Fleet electrification company is now juicing up America's best-selling vehicle
Given the volume of vehicles we're talking about, this is a significant development for GM's bottom line.
Well, guys, it looks like Saturn is finally dead in the United States once and for all. According to Automotive News, Chevrolet has discontinued production of its fleet-only Captiva Sport – a rebadged Saturn Vue – after three years on the market. The very last US-spec Captiva Sport was built in Mexico in August. GM will still produce the vehicle for sale in the Mexican market, as well as for export.
Exercise Rim of the Pacific, more commonly known as RIMPAC, is the single largest naval exercise on the face of our lovely blue marble. This year, the biennial exercises brought together 22 countries, 55 ships, over 200 fixed-wing and rotary aircraft and roughly 25,000 soldiers, sailors and marines.
Electric-vehicle maker Zap is ready to make its big US splash. No, really. And the China-based company has some muscle behind it from Tianjin Battery Company Ltd., also known as Lishen.
Ford is toiling away, installing heavy-duty engine components into select 3.7-liter V6s to allow them to run on compressed natural gas (CNG) and liquid petroleum gas (LPG) in addition to gasoline. That's nothing new, but now, Ford has announced that it will offer the 2014 F-150 with this engine configuration, bringing the Blue Oval's total number of CNG/LPG-friendly vehicles up to eight. The F-150 will be the only half-ton pickup on the market that can run on these gases.
The Mia Electric three-seat minibus will debut in the UK this summer, and the cool thing is that the seats won't need to be switched for right-hand drive.
It looks like those long curious to ride in a BYD battery-electric car in the US will only be able to do so from the back of a cab. The China-based company, which has for years been trumpeting a potential entry into the US light-vehicle market with the all-electric e6 sedan, will only sell the EV here to fleet buyers, Green Car Reports says. That means no private EV sales to Americans, at least for now.
The Detroit News reports The General Services Administration is set to increase the number of hybrid vehicles in the government's fleet by 10,000. Doing so is estimated to save one million gallons of fuel per year through the lives of the machines. Currently, the GSA fleet boasts around 10,672 hybrids, and last fiscal year saw the agency purchase 919 of the vehicles. The GSA helps support other agencies, and in this case, it will cover the extra cost of opting for hybrid models over a standard i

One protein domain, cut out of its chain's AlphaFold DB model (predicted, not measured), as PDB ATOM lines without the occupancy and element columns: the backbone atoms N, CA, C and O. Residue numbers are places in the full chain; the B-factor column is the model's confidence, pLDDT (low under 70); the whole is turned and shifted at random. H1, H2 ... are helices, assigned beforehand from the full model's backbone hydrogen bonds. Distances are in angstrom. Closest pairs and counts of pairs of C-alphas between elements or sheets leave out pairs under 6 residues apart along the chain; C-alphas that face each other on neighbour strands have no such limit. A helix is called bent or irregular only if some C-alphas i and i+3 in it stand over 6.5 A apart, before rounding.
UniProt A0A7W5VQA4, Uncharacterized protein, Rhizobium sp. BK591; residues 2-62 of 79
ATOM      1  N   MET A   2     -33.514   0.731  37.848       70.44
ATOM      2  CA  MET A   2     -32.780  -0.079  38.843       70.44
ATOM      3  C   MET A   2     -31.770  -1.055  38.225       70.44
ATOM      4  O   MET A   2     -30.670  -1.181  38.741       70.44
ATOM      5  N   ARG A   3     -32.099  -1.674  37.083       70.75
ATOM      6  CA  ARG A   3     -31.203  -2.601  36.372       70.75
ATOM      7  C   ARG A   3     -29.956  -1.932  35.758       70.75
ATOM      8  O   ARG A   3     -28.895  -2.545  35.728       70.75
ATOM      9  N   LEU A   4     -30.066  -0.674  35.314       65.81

The Obama administration made a big deal about how it had a long-term plan to green up the federal vehicle fleet back in early 2011. Even with that big target, the overall number of hybrids is going down. And, after spending time buying fuel-efficient US cars, the Obama administration has been turning more to hybrids from foreign automakers – just like the general public – rather than fuel sippers from Ford or General Motors.
This probably isn't Mr. T's idea of a DC cab, but we'll forgo the not-so-classic 1983 flick and celebrate.
Commercial fleet vehicles typically have longer lifecycles, meaning they drive around for years with less advanced, less eco-friendly powertrains. ALTe (featured on TRANSLOGIC 102) hopes to change that by retrofitting light duty trucks with electric and plugin hybrid-electric technology.
Zipcar, is bringing electric vehicle car sharing to another city – this time to the City of Houston, through a new program called Houston Fleet Share. In Houston Fleet Share, 50 existing city-owned fleet vehicles – including 25 Nissan Leaf EVs – will be outfitted with Zipcar's FastFleet proprietary fleet sharing technology for use by city employees across all departments. Zipcar's FastFleet technology has already been adopted through similar initiatives in Washington, D.C., Chi
There's nothing like the world's most populous country to jump-start lagging vehicle sales.
"Fleet" is sort of a dirty word when describing vehicle sales, and the Detroit Three have traditionally been quite smitten with bulk buyers. Unfortunately fleet sales have been demonized for a reason. They can adversely affect resale values, and since fleet buyers tend to expect warehouse store pricing, they're obviously not great for the bottom line, either. But one automaker seems more than happy to sell to fleets: Ford.
Toyota can attribute much of its uptick in sales last month to fleets. While the automaker saw its sales leap by 7.5 percent compared to a year earlier, Newsday.com reports Toyota sold 47 percent more cars and trucks to fleet customers in the U.S. than in January 2011. Without the fleet sales, the improvement would have been less than one percent. All told, rental companies accounted for 93 percent of the automaker's fleet sales in January, with the remainder going to other organizations.